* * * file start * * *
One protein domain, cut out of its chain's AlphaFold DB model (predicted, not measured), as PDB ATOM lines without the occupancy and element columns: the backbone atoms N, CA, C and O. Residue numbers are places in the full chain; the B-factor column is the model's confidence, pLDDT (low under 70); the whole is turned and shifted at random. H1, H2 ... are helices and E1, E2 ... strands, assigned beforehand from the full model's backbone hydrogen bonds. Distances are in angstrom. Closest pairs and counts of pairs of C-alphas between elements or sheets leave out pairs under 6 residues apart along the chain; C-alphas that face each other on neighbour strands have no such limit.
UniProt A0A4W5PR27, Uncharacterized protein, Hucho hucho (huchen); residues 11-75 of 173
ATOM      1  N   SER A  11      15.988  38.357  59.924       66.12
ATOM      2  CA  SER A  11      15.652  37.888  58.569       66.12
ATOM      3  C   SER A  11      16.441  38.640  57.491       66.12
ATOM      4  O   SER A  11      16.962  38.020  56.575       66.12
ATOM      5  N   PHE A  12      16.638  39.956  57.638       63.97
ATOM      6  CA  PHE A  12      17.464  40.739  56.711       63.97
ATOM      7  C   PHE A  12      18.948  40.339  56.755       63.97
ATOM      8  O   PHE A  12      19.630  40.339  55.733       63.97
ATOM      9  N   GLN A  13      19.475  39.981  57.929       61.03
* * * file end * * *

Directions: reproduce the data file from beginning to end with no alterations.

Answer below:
One protein domain, cut out of its chain's AlphaFold DB model (predicted, not measured), as PDB ATOM lines without the occupancy and element columns: the backbone atoms N, CA, C and O. Residue numbers are places in the full chain; the B-factor column is the model's confidence, pLDDT (low under 70); the whole is turned and shifted at random. H1, H2 ... are helices and E1, E2 ... strands, assigned beforehand from the full model's backbone hydrogen bonds. Distances are in angstrom. Closest pairs and counts of pairs of C-alphas between elements or sheets leave out pairs under 6 residues apart along the chain; C-alphas that face each other on neighbour strands have no such limit.
UniProt A0A4W5PR27, Uncharacterized protein, Hucho hucho (huchen); residues 11-75 of 173
ATOM      1  N   SER A  11      15.988  38.357  59.924       66.12
ATOM      2  CA  SER A  11      15.652  37.888  58.569       66.12
ATOM      3  C   SER A  11      16.441  38.640  57.491       66.12
ATOM      4  O   SER A  11      16.962  38.020  56.575       66.12
ATOM      5  N   PHE A  12      16.638  39.956  57.638       63.97
ATOM      6  CA  PHE A  12      17.464  40.739  56.711       63.97
ATOM      7  C   PHE A  12      18.948  40.339  56.755       63.97
ATOM      8  O   PHE A  12      19.630  40.339  55.733       63.97
ATOM      9  N   GLN A  13      19.475  39.981  57.929       61.03